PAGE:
Iowa's defense is preparing for three Kentucky quarterbacks for Music City Bowl

NASHVILLE - Iowa football's defense has been the backbone of its 2022 campaign. Despite a disappointing 7-5 regular-season record, the defense was stellar as it finished in the top 10 nationally in total defense, scoring defense, yards per play among other statistics.

And the group has one more goal this season: Finish the year with one more strong performance in the Music City Bowl against Kentucky (Saturday at 11 a.m. on ABC).

Hawkeye players point to preparation as the central reason for their success this season. They faced Kentucky in last year's Citrus Bowl but this year presents a completely different set of challenges. Pre-bowl game transfers and NFL Draft opt-outs have drastically shifted how teams must prepare for their opponents. The Wildcats saw nine offensive players enter the transfer portal but two NFL opt-outs are marquee absences: quarterback and projected first-round pick Will Levis and leading rusher Chris Rodriquez. Add in second-leading rusher Kavosiey Smoke (transfer) and Kentucky will be without nearly 90% of its offensive output this season.

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"I feel like this challenge is like playing the first game of a season," linebacker Jack Campbell said. "It's something I can compare to playing Iowa State this year, it was (Cyclones quarterback Hunter Dekkers) first year starting. So kind of a challenge like that, not knowing exactly what a guy likes to do, but we're going to have to prepare for whoever's going to be in there."

Iowa defensive lineman Lukas Van Ness (91) sacks Kentucky quarterback Will Levis (7) as Iowa defensive lineman Zach VanValkenburg (97) brings pressure during the Citrus Bowl on Jan. 1, 2022, at Camping World Stadium in Orlando, Fla.

The Hawkeyes will prepare for Kentucky's run schemes as normally planned but preparing for the starting quarterback is the unit's biggest challenge. Of the Wildcats’ possible options, only one, redshirt freshman Kaiya Sheron, has played in a college game (he has 29 career pass attempts). The other options are true freshman Destin Wade and former Hawkeye Deuce Hogan, who transferred to Kentucky last off-season.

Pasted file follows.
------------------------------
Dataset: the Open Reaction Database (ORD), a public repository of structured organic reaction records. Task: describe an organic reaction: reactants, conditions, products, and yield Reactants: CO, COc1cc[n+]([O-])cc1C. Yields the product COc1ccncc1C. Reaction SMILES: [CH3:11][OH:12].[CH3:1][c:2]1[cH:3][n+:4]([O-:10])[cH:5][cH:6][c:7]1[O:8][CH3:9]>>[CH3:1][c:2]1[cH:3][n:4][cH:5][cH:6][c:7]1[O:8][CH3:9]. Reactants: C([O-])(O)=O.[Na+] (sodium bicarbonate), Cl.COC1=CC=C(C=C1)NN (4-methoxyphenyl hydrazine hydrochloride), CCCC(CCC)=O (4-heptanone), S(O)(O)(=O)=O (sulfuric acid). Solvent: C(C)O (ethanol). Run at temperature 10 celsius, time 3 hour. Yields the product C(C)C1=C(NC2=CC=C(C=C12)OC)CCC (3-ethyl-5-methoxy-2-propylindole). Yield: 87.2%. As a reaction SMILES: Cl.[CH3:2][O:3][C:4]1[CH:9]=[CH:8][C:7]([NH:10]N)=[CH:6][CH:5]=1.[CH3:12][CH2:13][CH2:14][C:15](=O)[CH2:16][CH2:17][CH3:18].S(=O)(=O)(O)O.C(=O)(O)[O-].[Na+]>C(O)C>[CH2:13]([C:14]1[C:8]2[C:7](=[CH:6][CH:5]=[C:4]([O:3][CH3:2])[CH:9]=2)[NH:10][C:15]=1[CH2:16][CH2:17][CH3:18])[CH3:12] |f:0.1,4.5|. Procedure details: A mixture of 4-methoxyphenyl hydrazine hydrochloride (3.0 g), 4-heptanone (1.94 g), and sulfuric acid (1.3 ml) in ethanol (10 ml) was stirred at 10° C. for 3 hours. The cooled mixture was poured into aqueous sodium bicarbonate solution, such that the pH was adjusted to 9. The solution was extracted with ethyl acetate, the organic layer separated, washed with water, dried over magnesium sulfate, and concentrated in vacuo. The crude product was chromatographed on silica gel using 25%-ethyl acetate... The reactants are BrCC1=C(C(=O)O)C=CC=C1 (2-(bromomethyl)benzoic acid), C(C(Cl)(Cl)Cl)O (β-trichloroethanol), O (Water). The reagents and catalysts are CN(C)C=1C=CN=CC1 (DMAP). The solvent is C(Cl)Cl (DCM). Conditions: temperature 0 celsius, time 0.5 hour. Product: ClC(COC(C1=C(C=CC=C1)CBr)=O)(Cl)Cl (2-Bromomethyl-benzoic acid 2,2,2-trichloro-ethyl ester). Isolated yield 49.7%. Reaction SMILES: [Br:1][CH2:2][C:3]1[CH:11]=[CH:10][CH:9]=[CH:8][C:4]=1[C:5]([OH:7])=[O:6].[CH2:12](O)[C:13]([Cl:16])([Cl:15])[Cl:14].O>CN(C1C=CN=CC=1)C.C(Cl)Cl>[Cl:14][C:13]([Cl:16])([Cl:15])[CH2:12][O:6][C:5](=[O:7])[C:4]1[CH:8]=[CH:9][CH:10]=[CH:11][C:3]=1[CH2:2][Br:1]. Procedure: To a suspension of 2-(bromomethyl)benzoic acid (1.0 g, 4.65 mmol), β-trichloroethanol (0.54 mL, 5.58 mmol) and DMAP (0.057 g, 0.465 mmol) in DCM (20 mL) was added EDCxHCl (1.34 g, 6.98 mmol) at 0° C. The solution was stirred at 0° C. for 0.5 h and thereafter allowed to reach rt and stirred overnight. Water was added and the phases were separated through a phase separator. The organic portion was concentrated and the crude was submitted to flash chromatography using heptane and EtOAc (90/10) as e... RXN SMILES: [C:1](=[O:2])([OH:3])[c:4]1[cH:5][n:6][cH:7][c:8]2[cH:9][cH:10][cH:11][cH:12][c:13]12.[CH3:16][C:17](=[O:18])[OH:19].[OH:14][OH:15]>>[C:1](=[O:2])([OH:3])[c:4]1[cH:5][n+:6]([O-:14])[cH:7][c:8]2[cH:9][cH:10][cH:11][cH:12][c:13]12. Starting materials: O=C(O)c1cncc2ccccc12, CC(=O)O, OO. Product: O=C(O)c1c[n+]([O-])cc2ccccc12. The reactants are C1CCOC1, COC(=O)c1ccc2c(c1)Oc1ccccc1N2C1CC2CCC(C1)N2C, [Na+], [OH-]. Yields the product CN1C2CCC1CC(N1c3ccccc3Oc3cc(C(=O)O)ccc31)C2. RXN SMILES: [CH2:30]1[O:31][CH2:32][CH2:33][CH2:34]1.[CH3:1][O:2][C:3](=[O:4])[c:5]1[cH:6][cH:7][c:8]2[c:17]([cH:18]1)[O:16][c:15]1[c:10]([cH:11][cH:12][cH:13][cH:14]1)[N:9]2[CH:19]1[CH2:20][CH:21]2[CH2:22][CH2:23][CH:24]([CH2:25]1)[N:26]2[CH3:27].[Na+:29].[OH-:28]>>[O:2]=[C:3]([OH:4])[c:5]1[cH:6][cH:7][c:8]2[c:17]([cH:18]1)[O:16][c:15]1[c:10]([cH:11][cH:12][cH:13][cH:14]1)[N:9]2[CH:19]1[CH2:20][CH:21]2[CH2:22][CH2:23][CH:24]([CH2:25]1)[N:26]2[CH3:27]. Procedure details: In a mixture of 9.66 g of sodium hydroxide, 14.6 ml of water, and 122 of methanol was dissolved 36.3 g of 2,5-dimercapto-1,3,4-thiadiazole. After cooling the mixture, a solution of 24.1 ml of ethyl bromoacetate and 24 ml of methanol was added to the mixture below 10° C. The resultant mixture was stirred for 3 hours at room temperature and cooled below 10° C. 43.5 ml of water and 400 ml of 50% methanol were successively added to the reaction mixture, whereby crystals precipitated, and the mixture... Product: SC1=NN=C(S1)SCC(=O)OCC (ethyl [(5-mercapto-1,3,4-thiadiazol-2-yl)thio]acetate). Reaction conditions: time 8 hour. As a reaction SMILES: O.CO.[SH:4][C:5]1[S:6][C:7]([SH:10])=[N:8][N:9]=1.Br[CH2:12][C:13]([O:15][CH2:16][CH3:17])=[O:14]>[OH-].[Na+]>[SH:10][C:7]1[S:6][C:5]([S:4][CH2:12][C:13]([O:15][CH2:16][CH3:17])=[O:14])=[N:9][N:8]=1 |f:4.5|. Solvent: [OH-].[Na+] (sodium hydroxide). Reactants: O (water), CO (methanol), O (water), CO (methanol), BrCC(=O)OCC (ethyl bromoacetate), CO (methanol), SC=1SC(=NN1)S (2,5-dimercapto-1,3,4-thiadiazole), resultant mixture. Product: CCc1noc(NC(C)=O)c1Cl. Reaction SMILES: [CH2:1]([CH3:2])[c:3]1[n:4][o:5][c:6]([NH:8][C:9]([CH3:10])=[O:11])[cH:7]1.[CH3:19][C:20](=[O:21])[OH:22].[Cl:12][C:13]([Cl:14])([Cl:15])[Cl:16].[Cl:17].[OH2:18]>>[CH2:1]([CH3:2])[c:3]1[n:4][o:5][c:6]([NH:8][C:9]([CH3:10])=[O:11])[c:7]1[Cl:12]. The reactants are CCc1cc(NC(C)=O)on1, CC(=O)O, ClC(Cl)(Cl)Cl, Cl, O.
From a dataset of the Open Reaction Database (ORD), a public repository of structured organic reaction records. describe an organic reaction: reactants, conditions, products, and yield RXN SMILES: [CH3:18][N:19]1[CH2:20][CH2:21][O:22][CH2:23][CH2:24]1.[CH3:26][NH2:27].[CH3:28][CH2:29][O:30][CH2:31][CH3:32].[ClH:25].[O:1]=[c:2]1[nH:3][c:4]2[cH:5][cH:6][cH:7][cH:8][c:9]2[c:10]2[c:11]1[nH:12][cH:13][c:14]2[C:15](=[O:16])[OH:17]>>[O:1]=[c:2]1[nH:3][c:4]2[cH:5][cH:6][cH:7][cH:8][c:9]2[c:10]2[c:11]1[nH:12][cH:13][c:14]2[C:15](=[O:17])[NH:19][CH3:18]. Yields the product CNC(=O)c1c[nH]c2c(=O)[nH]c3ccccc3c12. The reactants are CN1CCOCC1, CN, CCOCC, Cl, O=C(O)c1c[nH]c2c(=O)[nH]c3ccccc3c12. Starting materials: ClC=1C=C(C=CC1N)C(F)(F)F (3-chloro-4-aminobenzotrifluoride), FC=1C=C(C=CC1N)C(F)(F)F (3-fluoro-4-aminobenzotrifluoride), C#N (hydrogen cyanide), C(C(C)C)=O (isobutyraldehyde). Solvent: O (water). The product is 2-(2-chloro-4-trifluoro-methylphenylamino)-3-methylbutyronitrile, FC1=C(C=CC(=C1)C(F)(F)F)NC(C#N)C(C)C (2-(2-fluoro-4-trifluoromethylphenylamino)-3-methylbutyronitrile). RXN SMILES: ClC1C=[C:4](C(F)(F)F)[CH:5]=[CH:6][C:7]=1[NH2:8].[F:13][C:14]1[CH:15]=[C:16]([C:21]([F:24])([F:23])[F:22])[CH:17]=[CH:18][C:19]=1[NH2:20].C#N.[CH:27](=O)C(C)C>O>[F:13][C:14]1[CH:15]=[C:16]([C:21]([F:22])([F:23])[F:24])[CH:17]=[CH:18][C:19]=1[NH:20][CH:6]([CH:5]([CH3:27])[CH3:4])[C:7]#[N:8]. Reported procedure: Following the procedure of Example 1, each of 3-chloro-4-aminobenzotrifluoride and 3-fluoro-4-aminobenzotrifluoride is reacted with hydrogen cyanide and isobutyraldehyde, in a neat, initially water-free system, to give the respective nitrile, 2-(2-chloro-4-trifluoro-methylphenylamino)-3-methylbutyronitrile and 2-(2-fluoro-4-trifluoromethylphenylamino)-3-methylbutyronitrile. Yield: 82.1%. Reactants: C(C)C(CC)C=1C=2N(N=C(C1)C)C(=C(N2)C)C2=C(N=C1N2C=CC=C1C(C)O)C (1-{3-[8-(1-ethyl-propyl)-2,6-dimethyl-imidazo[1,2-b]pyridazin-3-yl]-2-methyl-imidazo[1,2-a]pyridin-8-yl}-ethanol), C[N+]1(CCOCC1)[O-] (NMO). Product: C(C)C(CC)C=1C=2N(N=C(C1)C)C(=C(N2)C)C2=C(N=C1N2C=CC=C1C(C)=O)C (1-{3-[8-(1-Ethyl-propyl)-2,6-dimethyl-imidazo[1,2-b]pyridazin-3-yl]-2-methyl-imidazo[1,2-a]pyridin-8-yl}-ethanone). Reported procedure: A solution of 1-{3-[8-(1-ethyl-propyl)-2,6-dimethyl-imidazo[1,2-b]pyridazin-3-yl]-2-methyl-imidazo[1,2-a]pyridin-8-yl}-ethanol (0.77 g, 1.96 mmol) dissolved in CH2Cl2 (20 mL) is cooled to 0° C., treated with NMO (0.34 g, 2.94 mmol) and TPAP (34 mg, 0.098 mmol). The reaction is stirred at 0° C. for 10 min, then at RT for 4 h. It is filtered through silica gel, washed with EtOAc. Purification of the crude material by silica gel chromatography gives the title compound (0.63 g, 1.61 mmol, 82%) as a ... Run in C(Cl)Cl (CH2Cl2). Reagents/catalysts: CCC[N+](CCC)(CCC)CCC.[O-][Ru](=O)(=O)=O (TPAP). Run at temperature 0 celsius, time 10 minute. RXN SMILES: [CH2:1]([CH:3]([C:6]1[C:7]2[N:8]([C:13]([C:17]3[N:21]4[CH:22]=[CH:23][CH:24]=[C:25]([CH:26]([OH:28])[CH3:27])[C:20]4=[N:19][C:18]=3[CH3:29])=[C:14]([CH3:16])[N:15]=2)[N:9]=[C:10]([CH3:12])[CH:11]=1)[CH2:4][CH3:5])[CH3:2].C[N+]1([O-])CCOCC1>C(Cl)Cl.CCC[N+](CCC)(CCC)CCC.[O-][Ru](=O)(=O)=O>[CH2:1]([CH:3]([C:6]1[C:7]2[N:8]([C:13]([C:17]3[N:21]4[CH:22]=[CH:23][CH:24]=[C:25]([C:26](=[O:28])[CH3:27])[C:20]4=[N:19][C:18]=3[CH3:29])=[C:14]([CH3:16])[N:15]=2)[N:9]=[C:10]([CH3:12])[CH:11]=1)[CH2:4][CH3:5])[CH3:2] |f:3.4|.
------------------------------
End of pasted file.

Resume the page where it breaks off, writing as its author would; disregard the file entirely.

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There's growing buzz that Kentucky is leaning toward Wade for his first career start. A four-star recruit in the 2022 class, Wade won the Tennessee Mr. Football award in 2021 after leading Summit High to a 14-1 record and a Class 6A state runner-up finish. He accounted for 3,748 all-purpose yards (1,436 passing, 2,312 rushing) and 49 total touchdowns. Iowa's defense has gotten well acquainted with his high school film.

And Iowa defenders noted that they've watched some of Hogan's practice film from his time in Iowa as a scout-team quarterback should he play in an emergency situation.

"(Wade) has no college film so you have to look at his Hudl (a popular platform for high school game tape)," cornerback Riley Moss said. "It's tough when you know it could be two or three guys but you have to prepare for everything. We started on (Kentucky game planning) last week so we have a pretty good idea of some stuff."

Defensive back Cooper DeJean noted that even in the absence of key players in the backfield, Kentucky still has dangerous perimeter weapons. The Wildcats' top four pass catchers are expected to play on Saturday, including a trio of receivers: Barion Brown, Dane Key and Tayvion Robinson, who are all averaging at least 13 yards per catch. And without starting safety Kaevon Merriweather (NFL Draft opt-out), the Hawkeyes are emphasizing sound communication and identifying assignments to prevent big plays.

Without a clear idea of who will take snaps under center, the Iowa defenders are focusing on controlling what they can control. Campbell noted that the game itself likely won't come down to anything special, and the key for the defense is to continue being what it’s been all season.

"This game is going to be about fundamental football," Campbell said. "That, communicating at a high level and just doing your job. It sounds simple but in all our games we've played those are the things that matter. It's easy at bowl games, because there's inherent distractions that you can lose focus and some of those fundamental things so that's what we're focused on."